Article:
• 1 (28 ounce) can tomato puree
  • 1 tablespoon white sugar
  • 1 teaspoon dried basil
  • 1/2 teaspoon salt
  • 1/4 teaspoon freshly ground black pepper


Melt butter in a large saucepan over medium heat. Saute onion and garlic for 3 minutes. Stir in milk and cook for 2 minutes, stirring occasionally.

Stir in tomato puree and sugar. Mix well, cover and bring to a boil over high heat. Reduce heat to low and simmer, covered, for 5 minutes.

Add basil, salt and pepper and simmer, uncovered, for 2 minutes, stirring occasionally.

Noah’s Grilled Sandwiches

TJ’s Soft 10-Grain sandwich bread
Extra Sharp White Cheddar
Jarred Pepperoncinis

Arrange ingredients like this:

Place in frying pan like so (top with one more piece of bread):

You can also use a sandwich press (if you have one) to make this. Noah uses the press from our cast-iron griddle pan.

Finished Products – A Noah Grilled Cheese & Tomato Soup!

(my grilled cheese comes w/o pepperoncinis)

The following Wednesday night, we brought out our slow cooker for the first time this year. I had found a recipe for “Beef and Guinness Stew” in The Gourmet Slow Cooker that my friend Jenn had given us as a wedding present. It instantly made me think of the Irish stew I had eaten on my first night in Ireland, sitting inside a slightly deserted Irish pub while I also had my first ever Harp and Guinness. All of which was so pleasing and satisfying on a cold, rainy night.

This concoction was not exactly what I had envisioned, but it was still good nonetheless. I did some research after the fact, and this “Beef and Guinness Stew” is not a true Irish stew. Apparently, in an Irish stew you never brown the meat. And, in this recipe the meat is browned. I’m not sure how much of a difference it makes, but next time, maybe I’ll see what happens without the browning of meat.

Since I was leaving the house extremely early at around 7:15 that morning, I pre-chopped all the veggies and also floured the beef the night before and stored it all in the fridge.


3/4 c all-purpose flour
2 1/2 lbs lean stewing beef, cut into cubes
2 tbsp  vegetable oil
2-3 large potatoes, peeled and cut into bite-size pieces
2 large yellow onions, quartered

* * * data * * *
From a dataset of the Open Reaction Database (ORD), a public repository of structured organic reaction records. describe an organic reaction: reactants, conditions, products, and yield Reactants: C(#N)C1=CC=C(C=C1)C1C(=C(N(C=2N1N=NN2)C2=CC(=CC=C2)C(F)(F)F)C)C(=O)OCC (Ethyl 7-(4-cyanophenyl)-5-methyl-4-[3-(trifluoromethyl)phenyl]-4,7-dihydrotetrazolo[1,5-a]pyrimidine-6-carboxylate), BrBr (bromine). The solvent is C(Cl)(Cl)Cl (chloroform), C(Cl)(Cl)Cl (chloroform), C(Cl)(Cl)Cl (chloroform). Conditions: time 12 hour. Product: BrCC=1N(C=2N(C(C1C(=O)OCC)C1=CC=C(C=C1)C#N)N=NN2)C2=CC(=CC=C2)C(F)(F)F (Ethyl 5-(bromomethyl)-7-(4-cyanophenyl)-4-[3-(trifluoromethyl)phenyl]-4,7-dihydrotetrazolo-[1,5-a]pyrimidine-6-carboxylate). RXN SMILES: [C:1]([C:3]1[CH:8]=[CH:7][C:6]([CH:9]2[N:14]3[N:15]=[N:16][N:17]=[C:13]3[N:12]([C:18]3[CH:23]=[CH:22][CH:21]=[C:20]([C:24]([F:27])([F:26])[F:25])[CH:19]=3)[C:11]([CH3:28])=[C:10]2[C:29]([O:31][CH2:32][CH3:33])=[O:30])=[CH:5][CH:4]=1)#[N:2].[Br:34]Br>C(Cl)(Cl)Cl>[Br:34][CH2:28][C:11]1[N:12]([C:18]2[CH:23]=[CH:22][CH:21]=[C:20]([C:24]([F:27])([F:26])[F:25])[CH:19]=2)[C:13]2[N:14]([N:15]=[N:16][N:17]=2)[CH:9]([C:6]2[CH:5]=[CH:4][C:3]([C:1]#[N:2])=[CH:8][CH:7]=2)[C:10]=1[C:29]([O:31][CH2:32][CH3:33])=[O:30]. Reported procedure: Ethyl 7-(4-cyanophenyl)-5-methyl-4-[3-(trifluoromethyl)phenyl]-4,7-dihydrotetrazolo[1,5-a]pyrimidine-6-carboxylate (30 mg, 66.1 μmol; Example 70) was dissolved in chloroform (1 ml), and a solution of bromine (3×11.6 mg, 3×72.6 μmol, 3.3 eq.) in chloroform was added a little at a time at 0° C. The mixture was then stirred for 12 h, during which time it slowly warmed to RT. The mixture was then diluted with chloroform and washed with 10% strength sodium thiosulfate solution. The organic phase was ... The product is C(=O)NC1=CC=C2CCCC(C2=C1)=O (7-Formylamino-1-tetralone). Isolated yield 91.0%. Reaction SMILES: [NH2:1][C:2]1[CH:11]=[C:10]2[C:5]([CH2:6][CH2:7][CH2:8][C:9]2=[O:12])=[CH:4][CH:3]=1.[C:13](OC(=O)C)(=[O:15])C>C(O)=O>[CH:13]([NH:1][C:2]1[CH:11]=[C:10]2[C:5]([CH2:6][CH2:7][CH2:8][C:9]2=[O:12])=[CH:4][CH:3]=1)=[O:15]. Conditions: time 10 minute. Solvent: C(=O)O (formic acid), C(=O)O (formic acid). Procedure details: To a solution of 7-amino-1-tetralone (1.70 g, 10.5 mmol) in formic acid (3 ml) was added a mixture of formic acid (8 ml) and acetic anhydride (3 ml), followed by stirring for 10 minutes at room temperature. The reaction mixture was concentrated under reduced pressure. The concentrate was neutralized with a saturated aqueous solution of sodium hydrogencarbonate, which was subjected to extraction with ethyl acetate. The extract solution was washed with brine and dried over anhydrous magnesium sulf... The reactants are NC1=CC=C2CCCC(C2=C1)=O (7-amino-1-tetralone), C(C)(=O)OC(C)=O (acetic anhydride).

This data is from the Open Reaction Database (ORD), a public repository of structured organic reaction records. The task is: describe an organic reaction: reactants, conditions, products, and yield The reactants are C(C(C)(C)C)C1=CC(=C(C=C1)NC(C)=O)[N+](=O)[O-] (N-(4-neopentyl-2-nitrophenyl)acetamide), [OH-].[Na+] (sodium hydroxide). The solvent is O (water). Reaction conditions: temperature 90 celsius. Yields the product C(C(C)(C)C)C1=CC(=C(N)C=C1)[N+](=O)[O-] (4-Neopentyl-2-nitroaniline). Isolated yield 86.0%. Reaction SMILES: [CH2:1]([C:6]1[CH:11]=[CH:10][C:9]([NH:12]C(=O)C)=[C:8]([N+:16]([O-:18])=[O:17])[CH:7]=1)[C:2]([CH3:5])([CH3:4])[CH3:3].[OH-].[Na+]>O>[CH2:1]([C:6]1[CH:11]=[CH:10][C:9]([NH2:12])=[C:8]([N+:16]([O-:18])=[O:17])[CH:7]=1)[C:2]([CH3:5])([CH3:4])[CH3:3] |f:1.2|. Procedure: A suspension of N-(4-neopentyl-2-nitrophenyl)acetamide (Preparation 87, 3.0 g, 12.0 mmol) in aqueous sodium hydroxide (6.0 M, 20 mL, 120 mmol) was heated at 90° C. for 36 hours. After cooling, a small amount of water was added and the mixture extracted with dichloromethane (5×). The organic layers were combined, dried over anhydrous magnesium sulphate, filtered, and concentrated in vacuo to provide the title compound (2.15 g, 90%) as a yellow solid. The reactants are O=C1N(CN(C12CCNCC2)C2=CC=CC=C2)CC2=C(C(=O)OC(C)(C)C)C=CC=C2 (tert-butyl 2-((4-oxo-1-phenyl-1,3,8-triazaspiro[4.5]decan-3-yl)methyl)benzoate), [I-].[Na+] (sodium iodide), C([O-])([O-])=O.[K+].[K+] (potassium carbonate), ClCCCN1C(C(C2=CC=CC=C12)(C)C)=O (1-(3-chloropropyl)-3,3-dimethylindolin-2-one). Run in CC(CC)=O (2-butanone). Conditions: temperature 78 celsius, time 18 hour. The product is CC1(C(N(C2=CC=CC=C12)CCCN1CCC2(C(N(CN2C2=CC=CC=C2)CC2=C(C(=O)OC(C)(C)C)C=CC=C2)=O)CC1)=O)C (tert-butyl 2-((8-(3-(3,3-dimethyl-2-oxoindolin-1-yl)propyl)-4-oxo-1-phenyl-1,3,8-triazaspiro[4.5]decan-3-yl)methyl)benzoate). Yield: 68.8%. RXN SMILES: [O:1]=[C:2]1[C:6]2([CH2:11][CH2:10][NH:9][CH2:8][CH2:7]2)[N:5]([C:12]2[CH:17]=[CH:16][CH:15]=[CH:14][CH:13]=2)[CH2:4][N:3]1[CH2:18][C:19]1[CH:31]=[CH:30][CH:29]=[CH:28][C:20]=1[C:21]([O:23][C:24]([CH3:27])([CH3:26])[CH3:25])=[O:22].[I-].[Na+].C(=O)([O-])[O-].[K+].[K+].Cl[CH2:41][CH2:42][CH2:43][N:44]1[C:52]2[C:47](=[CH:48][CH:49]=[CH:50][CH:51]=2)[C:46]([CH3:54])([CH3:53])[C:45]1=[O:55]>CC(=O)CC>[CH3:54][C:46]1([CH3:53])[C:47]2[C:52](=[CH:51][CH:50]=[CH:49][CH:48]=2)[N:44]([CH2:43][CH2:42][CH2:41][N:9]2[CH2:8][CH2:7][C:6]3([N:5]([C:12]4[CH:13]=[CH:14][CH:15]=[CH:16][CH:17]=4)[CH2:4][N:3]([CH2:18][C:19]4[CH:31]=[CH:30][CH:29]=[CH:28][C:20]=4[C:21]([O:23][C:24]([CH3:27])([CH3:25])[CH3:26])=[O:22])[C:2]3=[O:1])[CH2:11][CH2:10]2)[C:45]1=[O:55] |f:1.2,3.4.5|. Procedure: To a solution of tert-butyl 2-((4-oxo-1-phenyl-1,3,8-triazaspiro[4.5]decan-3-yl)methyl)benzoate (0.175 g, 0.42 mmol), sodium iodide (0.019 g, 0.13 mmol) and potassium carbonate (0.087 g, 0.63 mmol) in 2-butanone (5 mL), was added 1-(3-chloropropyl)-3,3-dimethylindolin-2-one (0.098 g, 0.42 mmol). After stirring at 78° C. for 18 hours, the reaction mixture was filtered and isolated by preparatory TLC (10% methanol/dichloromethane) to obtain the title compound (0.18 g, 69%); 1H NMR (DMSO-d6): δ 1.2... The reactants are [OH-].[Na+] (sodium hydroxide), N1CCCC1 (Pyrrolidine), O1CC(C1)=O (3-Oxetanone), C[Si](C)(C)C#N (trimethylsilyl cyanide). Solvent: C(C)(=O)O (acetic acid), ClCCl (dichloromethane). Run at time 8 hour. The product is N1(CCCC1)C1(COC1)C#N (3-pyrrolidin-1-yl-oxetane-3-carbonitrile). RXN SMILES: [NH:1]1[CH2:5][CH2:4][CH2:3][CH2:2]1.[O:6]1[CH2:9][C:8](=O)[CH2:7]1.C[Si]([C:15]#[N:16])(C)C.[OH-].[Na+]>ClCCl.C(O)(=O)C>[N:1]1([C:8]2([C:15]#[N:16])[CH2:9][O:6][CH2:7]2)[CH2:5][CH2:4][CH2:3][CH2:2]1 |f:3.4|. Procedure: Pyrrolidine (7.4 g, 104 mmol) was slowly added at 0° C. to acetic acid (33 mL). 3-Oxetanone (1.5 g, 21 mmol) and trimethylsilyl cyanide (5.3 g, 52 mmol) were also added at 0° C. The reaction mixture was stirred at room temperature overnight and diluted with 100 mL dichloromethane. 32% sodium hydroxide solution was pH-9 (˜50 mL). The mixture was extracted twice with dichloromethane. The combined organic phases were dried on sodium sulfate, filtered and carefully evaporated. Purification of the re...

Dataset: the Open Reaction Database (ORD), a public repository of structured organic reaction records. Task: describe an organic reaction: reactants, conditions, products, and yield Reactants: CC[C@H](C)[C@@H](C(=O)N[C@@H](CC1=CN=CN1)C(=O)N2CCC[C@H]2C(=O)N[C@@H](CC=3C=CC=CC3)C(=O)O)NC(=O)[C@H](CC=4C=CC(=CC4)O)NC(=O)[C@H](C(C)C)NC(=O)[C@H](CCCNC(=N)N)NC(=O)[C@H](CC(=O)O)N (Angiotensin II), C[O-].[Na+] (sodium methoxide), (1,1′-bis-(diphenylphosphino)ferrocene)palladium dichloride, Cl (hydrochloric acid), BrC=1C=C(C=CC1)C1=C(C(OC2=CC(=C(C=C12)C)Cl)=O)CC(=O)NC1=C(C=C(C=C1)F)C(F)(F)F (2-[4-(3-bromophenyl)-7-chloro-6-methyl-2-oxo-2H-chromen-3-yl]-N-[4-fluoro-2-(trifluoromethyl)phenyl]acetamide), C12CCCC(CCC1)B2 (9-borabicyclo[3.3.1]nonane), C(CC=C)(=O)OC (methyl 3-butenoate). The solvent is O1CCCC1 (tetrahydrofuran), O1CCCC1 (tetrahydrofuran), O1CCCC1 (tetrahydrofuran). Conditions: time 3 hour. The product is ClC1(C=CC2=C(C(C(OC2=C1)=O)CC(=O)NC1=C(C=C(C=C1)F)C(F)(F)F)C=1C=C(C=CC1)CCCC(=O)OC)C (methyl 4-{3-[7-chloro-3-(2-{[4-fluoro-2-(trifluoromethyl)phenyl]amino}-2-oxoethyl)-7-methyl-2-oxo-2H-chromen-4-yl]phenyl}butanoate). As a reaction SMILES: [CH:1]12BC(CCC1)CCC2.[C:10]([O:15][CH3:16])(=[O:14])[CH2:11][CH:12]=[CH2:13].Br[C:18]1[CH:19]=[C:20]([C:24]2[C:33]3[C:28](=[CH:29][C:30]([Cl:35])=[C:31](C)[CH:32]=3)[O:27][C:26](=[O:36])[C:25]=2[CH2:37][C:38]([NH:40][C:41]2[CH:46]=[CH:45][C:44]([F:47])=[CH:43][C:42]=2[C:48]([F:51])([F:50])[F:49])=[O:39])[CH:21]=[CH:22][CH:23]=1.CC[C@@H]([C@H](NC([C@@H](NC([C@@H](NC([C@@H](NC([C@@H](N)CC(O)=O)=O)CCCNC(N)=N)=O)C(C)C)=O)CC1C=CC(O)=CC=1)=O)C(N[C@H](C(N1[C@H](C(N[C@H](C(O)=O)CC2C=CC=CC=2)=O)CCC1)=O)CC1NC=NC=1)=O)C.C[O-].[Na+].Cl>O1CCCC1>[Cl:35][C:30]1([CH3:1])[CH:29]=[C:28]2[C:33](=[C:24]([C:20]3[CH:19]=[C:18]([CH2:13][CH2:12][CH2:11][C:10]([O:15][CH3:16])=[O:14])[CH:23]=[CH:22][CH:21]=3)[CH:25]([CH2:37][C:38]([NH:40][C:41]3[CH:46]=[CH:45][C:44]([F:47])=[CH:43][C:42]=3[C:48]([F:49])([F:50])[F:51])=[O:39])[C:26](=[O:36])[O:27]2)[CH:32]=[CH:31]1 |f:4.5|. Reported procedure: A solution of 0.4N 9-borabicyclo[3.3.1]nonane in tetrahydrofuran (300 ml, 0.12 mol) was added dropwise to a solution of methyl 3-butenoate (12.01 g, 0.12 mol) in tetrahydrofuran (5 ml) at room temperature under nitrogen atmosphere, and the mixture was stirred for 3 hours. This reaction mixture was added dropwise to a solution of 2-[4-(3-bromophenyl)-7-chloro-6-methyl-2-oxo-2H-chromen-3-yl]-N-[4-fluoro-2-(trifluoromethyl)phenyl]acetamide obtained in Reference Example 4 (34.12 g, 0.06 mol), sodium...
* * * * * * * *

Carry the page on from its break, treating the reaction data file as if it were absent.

1-2 sprigs thyme (I used dried thyme from our spice rack)
2 cups Guinness or other dark, hearty beer (I actually used one of Noah’s home-brewed ales)
1 tsp salt
chopped fresh parsley, for garnish


1. Using a resealable plastic bag or bowl, coat beef pieces with flour.

2. Brown the meat with the oil until browned on all sides. Transfer to paper towels to drain.

3. Place beef, potatoes, carrots, onions and thyme in the slow cooker and pour the beer over the top. (If you prefer the veggies with more texture, let the stew cook for 1 hour before adding them.) Cover and cook on low for 8 hours, or until meat is very tender. Season with salt. Remove and discard the thyme.

4. Transfer to a serving bowl and garnish with parsley.

I think the beef was a little overdone, and it definitely needs the addition of lots of salt, but still a great dish. Oh, and I also added some mushrooms during the last hour of cooking. We served this with some multi-grain baguette from Whole Foods and shared our meal with wonderful neighbors Grace & Elby.

Last weekend, after eating many very delicious but greasy meals, I was craving something simple, healthy and satisfying. I even searched google for recipes using those words, nothing really came up. So, I tried a new approach and tried to think of one ingredient that might satisfy these 3 adjectives. Somehow, I came up with leeks, which I actually have never cooked before.

Hence, I made a Leek, Spinach & White Bean Soup. It was good when it was fresh off the stove, but after heating some up for my  lunch today… not so yummy. It was just really bland and gross. 😦 But, at least I know how to prepare leeks now!

The meal was not a complete bust, however. I also made the most delicious baked potatoes ever. The secret is that the skin is rubbed with olive oil and seasoned with salt. Most excellent!